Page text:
The man who fatally shot seven people in West Texas, Seth Aaron Ator, was federally barred from possessing a firearm, ABC News reported. It was later reported that he purchased his weapon in a private person-to-person sale, allowing him to avoid a background check.
In an interview with Fox News last weekend, Patrick said the NRA “needs to get behind” Trump on background checks for stranger-to-stranger gun sales.
And in an extensive interview with The Dallas Morning News on Friday, Patrick called it “common sense” to tighten background check laws because in many instances, buyers in stranger-to-stranger sales aren’t required to be vetted through a federal database before they purchase firearms.
“That gap of stranger to stranger we have to close, in my view,” Patrick told the News. “Look, I’m a solid NRA guy … but not expanding the background check to eliminate the stranger to stranger sale makes no sense to me and ... most folks.”
Over the past few days, both Patrick, who presides over the state Senate, and House Speaker Dennis Bonnen have appointed lawmakers in their chambers to committees on mass violence prevention and community safety.
Both Republicans directed their committees to examine ways to keep firearms out of the hands of felons — and others who would not pass a federal background check — while protecting Second Amendment rights.
Members of the community will gather with local law enforcement and government officials next week to honor and remember lives lost in the terrorist attacks on the U.S. 18 years ago.
The annual 9/11 Prayer Service will take place at 8:30 a.m. Wednesday, Sept. 11 at Telegraph Park in historic downtown Marshall.
The 30-minute service is hosted by the Harrison County Firefighters Association 9/11 Prayer Service Committee in coordination with the city of Marshall and the various fire and law enforcement departments in Marshall and Harrison County.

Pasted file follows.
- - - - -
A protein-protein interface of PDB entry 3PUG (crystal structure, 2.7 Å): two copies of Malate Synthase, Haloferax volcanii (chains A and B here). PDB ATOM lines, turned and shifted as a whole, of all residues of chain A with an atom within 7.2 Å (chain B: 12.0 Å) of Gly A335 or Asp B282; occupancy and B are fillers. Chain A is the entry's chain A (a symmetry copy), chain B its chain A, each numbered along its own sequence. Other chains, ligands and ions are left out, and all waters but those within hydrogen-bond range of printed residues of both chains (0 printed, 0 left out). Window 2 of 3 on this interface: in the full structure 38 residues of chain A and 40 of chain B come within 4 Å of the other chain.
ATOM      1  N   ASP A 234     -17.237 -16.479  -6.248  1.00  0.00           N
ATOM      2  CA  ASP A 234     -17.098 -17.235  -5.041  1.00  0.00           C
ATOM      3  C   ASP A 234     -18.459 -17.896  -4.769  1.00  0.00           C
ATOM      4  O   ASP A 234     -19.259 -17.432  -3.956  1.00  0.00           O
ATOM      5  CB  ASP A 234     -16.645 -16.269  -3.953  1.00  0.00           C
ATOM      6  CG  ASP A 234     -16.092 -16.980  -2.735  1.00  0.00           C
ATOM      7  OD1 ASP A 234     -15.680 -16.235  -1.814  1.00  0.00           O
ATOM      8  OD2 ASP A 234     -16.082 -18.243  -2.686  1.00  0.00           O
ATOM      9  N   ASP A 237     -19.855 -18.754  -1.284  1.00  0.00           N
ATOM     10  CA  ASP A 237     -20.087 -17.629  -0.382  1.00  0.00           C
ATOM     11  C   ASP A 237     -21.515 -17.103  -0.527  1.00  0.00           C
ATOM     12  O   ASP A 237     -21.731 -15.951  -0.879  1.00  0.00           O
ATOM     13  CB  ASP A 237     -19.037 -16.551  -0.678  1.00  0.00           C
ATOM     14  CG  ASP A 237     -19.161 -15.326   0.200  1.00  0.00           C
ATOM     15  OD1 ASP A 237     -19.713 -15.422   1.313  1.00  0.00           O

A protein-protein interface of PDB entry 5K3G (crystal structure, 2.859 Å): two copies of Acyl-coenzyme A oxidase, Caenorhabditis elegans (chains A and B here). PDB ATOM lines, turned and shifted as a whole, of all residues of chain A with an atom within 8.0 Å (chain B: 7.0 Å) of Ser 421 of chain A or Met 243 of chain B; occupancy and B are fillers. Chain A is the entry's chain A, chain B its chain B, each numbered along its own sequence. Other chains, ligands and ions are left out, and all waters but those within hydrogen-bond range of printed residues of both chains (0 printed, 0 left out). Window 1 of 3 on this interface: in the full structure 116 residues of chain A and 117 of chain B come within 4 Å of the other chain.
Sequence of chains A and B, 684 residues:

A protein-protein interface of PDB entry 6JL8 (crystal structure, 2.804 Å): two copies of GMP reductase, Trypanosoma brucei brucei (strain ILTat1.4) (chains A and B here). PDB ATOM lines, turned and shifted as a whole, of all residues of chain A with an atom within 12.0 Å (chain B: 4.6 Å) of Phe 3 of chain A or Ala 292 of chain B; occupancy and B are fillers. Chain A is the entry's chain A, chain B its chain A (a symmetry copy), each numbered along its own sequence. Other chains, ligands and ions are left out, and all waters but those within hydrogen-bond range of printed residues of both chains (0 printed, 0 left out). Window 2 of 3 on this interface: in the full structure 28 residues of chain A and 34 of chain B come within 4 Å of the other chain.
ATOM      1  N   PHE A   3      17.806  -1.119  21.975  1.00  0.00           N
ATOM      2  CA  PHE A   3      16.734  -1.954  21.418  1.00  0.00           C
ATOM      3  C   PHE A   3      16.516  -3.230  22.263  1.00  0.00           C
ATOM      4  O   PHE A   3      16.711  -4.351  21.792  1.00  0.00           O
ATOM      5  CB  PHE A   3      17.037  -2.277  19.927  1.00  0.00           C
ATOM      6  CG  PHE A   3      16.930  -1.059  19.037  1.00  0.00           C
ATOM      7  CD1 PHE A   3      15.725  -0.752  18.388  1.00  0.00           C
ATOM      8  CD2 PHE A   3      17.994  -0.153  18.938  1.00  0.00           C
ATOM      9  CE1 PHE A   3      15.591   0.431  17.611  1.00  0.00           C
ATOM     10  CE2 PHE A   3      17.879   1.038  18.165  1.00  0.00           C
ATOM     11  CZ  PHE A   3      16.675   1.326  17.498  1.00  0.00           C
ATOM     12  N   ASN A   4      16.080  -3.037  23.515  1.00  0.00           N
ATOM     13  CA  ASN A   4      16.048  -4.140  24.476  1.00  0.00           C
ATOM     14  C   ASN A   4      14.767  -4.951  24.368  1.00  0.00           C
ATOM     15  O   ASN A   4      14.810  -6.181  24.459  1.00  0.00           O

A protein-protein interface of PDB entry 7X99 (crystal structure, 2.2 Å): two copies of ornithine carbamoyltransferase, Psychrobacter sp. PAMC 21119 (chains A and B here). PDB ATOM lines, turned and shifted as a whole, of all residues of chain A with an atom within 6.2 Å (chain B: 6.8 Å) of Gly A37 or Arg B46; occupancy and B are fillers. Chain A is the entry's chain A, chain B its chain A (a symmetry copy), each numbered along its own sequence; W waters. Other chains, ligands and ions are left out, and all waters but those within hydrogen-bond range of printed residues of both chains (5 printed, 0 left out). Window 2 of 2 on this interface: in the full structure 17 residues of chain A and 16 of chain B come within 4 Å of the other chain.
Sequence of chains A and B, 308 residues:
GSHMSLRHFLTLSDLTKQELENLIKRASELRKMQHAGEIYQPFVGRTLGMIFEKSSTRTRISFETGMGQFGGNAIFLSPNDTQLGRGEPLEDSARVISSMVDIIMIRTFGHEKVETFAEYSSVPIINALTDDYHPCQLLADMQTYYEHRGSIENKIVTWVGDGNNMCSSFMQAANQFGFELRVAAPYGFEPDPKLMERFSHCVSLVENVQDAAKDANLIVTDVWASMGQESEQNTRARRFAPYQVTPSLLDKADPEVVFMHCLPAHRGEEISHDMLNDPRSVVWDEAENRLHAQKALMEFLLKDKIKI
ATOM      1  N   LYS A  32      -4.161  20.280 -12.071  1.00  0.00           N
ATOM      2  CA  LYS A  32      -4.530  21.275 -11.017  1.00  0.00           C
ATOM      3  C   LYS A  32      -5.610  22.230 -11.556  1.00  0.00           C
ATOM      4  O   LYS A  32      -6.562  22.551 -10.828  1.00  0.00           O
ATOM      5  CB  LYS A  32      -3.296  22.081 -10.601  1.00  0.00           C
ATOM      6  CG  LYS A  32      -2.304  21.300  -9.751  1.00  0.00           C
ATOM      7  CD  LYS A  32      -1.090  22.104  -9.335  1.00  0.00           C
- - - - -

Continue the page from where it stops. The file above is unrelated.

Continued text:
It’s purpose is to honor and remember the firefighters, first responders and members of law enforcement, the military and civilians who lost their lives as a result of the attacks on the U.S. on Sept. 11, 2001.
“9/11 was a tragic day for the United States, the victims and their families, and all those who work in fire and law enforcement,” said Chris Osborn, captain of the West Harrison Fire Department and president of the Harrison County Firefighters Association. “As we gather again this year, we honor and pay tribute to those who were lost that day and we pledge, with our fellow first responders, our families and community, that we will never ever forget.”
Members of the various fire departments and ESDs in Harrison County, along with the Marshall Fire Department, Harrison County Sheriff’s Office, Marshall Police Department, Waskom Police Department and Hallsville Police Department will be part of the service.
Marshall Fire Chief Reggie Cooper and Marshall Police Chief Cliff Carruth will share brief remarks, with Harrison County Sheriff Tom McCool speaking on behalf of the Harrison County Sheriff’s Office.
Elysian Fields VFD’s fire chief Andy Engdahl will speak on behalf of the men and women of the Harrison County volunteer fire departments. Waskom police chief Westy Meisenheimer will give remarks as well.
The Harrison County Firefighters Association Honor Guard, under the direction of Commander Jeff Hartsell of ESD No. 4 and Lieutenant Commander Bob Muzzy of ESD No. 8, will post the colors at the ceremony.
Members of the new Harleton High School fire academy — Karson Evans, Tyler Oregero and Clay Floyd — will lead the Pledge of Allegiance.
Jim McCutchens, president of the Harrison County NAACP Branch No. 6185, will give the invocation and will play “Amazing Grace” on his harmonica in the concluding moments of the ceremony.
Dr. Doug Lockard, music professor and band director at East Texas Baptist University, will perform “Taps.”